Dispatches from the Potomac#02 | The World is Watching: Who will be the next Fed Chair?

By the time this article is published, I assume there will be even more heated speculation about who will be the next Chair of the Board of Governors of the Federal Reserve System of the US (Fed Chair). I'd like to consider this here because the selection will significantly affect not only the US economy, but also the Japanese economy, as well as the business of the Marubeni Group.

This article was originally written in August for publication in the September 2013 edition of the Marubeni Group Magazine, M-SPIRIT. President Obama nominated Janet Yellen to be the next chairman of the Federal Reserve on October 9, 2013.

Washington D.C. Office General Manager, Marubeni America Corporation    Takashi Imamura

The Fed Chair is appointed by the US President

It is generally believed that the current Fed Chair, Ben Bernanke, will step down when his second term is completed at the end of January 2014. Originally, the financial markets and people associated with the Fed assumed that the current Vice Chair, Janet Yellen, would become the next Chair, and the major media did not show much interest in the appointment.

However, controversy suddenly flared up in late July. It all started with a post on a popular blog of the Washington Post stating that “At this point the leading candidate to become the next Fed Chair is Larry Summers.” It was believed that the source for the information was someone inside the White House who was involved in the selection. This was totally unexpected and quite a shock for the Fed inner circle, major media, and the New York financial markets; since, Larry Summers, although a former Secretary of the Treasury, has no significant experience with making monetary policy. Everyone was reminded that, regardless of any preference that the Fed or the market may have for Vice Chair Yellen, if President Obama decides that Larry Summers is a better candidate, no one can stop his appointment.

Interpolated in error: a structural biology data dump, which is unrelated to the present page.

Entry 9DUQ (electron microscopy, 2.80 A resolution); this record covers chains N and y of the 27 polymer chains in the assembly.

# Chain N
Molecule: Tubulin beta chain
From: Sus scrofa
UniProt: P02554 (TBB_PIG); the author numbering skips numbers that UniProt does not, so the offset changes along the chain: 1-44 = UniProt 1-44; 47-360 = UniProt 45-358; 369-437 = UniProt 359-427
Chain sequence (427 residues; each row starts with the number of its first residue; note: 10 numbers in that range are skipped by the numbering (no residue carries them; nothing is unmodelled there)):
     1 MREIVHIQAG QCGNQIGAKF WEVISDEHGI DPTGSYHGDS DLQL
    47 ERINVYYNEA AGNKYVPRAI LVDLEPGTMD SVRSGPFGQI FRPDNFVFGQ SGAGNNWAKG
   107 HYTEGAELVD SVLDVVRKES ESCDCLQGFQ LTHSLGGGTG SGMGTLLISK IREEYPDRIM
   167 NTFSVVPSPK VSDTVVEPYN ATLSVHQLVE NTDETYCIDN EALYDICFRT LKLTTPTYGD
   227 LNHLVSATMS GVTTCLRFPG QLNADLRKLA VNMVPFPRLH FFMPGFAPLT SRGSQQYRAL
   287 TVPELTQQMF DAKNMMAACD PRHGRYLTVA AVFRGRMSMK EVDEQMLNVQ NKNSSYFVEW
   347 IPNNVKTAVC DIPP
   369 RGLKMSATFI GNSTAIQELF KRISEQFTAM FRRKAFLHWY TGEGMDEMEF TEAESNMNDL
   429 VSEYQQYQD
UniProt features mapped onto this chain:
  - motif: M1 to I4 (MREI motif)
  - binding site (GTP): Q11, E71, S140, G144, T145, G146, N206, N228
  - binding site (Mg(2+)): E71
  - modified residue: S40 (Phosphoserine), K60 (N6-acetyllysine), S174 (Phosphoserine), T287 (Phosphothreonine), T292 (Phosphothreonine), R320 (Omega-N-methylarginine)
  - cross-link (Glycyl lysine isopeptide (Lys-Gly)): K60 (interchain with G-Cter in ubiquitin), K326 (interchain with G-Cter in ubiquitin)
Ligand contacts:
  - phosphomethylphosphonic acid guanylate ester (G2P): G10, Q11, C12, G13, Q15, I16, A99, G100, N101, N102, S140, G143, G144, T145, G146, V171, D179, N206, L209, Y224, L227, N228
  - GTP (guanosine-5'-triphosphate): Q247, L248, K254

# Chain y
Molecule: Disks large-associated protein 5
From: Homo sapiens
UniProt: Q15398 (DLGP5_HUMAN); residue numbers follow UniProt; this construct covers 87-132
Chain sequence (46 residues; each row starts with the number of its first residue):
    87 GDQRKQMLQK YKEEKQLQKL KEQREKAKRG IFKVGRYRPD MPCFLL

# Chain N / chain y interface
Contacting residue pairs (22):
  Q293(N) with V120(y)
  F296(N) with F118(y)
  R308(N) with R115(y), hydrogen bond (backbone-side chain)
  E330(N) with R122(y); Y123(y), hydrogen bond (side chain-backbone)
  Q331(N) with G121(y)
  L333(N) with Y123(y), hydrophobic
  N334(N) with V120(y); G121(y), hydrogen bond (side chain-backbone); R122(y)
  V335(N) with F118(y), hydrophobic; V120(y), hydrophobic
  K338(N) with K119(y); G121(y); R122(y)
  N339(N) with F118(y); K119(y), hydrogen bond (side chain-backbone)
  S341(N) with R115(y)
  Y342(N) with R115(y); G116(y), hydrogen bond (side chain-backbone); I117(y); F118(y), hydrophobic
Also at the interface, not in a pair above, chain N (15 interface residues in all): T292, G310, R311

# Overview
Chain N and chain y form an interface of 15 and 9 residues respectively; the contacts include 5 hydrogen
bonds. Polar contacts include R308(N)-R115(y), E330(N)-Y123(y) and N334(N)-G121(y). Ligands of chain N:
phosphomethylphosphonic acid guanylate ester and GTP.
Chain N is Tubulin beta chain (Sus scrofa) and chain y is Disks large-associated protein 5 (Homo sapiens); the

Most interesting were the reactions by media and those associated with the markets after this surprising news. There was a flood of news articles and comments by experts that were blatantly “Anti Summers, Pro Yellen”. This overly-emotional reaction in the media seemed to reveal the frustration of the Fed, Wall Street and the media, who were being forced to recognize that their influence over the selection of the chair was actually rather limited.

That being said, their surprise was understandable. Historically, these groups have had a strong influence. Up until the selection of Mr. Bernanke, for any new appointment or re-appointment of the Fed Chair, the White House economy team prepared a list of candidates by communicating with the Fed inner circle as well as market regarding their opinions and preferences. The US President then made his choice from the prepared list with a full understanding of these preferences. The reason for this caution was the concern that if the President appointed someone who did not have the support of the current Fed members and the market, this could create confusion in monetary policy making, leading to an adverse impact on the operation of the national economy under his administration.

Fed Chair selection process changed by financial crises

Financial disasters caused this historical relationship between the President and his economic team, and the Fed and financial markets to change. As the head of the National Economic Council during the first term of the Obama administration, Mr. Summers took a leading role in the recovery from a grave economic crisis. Working with Mr. Summers during this time allowed President Obama and his economic team to learn to trust Mr. Summers' fiscal management abilities. However, from the view point of the market and Fed members, Chairman Bernanke was the key player in overcoming the financial crisis, and Larry Summers, who has not been involved in monetary policy, is outside the circle.